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Labor and Economic Opportunity

Career and Technical Education Month celebrates opportunities that lead to great Michigan careers

State highlights programs, educators providing students with real-world skills

TED MEDIA CONTACT: DAVE MURRAY
517-243-7530 | MURRAYD5@MICHIGAN.GOV

LANSING, Mich. — Through his Owosso High School career and technical education programs, Nick Krueger has watched students succeed academically, have greater focus and improve communication skills – all of which will help them after graduation.

Nick Krueger, Owosso High School career and technical education coordinator provides guidance to one of his students.Career-tech students have the opportunity to learn real-world concepts and skills in a hands-on environment as well as connecting them to business and industry professionals,” Krueger said. “This can open many doors, either through college credits, mentorships, or job opportunities after graduation. These programs transform a student’s career outlook and skill level not only in content, but also interpersonal skills.”

Gov. Rick Snyder declared February to be Career and Technical Education Month in Michigan to encourage students and adults to be ambassadors for career-tech classes and celebrate the programs’ role in preparing students for 21st Century high-demand, high-skill and high-wage careers.

Snyder during his State of the State address mentioned career and technical education being a focus and applauded Michiganders working in the Professional Trades, saying the state needs to do to more to support them, and inspire more young people to seek rewarding great careers.

Michigan schools offer career-tech classes in a variety of fields, including finance, health sciences, information technology, and advanced manufacturing.

 “Spotlighting Career and Technical Education month allows us to spread the word and change the misperceptions that some have about these programs,” said Roger Curtis, director of the Michigan Department of Talent and Economic Development. “We have data and know for a fact that rigorous career-tech classes that incorporate the hands-on, real-world application of math, science and even English Language Arts standards, better prepare students who take them -- no matter what career pathway they choose.” 

There are more than 100,000 open jobs in Michigan, and Snyder has called for increasing the state’s investment in career-tech classes and career awareness so students discover opportunities for good careers. The availability of talent is a key factor when employers look to grow or locate, creating more and better jobs.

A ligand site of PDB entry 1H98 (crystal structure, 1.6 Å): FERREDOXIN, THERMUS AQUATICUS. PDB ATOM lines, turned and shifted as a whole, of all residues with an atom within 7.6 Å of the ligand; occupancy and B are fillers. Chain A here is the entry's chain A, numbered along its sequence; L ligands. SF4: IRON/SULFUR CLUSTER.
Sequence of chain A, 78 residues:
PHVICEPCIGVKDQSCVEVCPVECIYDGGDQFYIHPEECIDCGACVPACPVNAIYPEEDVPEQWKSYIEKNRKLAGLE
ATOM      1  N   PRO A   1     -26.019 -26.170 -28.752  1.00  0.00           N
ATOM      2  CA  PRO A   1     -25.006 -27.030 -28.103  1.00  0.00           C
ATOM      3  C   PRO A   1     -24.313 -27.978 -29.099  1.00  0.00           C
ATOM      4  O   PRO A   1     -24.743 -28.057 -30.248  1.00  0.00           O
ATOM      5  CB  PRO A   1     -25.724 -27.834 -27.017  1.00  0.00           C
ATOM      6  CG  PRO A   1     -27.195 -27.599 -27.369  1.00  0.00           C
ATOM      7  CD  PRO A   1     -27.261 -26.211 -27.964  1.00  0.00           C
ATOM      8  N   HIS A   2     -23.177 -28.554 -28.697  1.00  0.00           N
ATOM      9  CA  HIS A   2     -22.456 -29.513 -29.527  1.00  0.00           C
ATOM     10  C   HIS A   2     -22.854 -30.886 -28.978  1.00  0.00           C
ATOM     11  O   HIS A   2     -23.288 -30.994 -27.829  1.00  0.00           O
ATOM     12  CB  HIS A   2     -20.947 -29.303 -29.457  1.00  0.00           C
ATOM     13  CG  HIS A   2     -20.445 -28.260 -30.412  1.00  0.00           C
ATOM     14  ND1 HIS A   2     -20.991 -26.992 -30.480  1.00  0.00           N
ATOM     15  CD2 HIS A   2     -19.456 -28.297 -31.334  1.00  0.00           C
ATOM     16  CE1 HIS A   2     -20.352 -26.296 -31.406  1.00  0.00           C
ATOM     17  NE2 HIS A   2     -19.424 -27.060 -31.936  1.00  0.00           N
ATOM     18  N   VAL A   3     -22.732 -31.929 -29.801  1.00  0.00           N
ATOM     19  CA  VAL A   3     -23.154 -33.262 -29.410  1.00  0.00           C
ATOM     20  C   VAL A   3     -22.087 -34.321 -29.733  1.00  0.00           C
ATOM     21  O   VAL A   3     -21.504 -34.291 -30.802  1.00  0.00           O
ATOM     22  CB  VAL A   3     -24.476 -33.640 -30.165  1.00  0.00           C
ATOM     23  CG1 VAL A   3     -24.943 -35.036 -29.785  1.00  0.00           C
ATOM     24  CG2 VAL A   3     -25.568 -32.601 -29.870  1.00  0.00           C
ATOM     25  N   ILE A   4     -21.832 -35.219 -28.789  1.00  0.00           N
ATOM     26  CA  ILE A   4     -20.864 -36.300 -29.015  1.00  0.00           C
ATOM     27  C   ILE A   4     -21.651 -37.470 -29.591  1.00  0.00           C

Enrollment in career-tech programs in Michigan is up by about 5,000 students since 2015 with total enrollment exceeding 109,000 in 2017. About 95 percent of students enrolled go on to attend a postsecondary education institution, seek advanced career and technical education training, sign up for military service or find employment within a year of graduation, according to the Michigan Department of Education.

Krueger was inspired to teach and start an engineering program after years of coaching sports and searching for ways to work with students and help guide them. He says the opportunity for career exploration through career-tech courses is invaluable.

“The ability to learn the same skills used by industry professionals leading to certifications or licenses makes students more marketable,” he said. “Parents need to realize the programs are designed to help students learn new skills and determine a career path they have an interest in before taking on a lot of debt.”

Additional information about Career and Technical Education Month and programs can be found at going-pro.com/cte

Students, parents, educators and anyone else wanting to learn more about careers can use the state’s new Pathfinder website, which includes data on training, wages, projected openings and other information. Additional information about Professional Trades careers is at Going-Pro.com.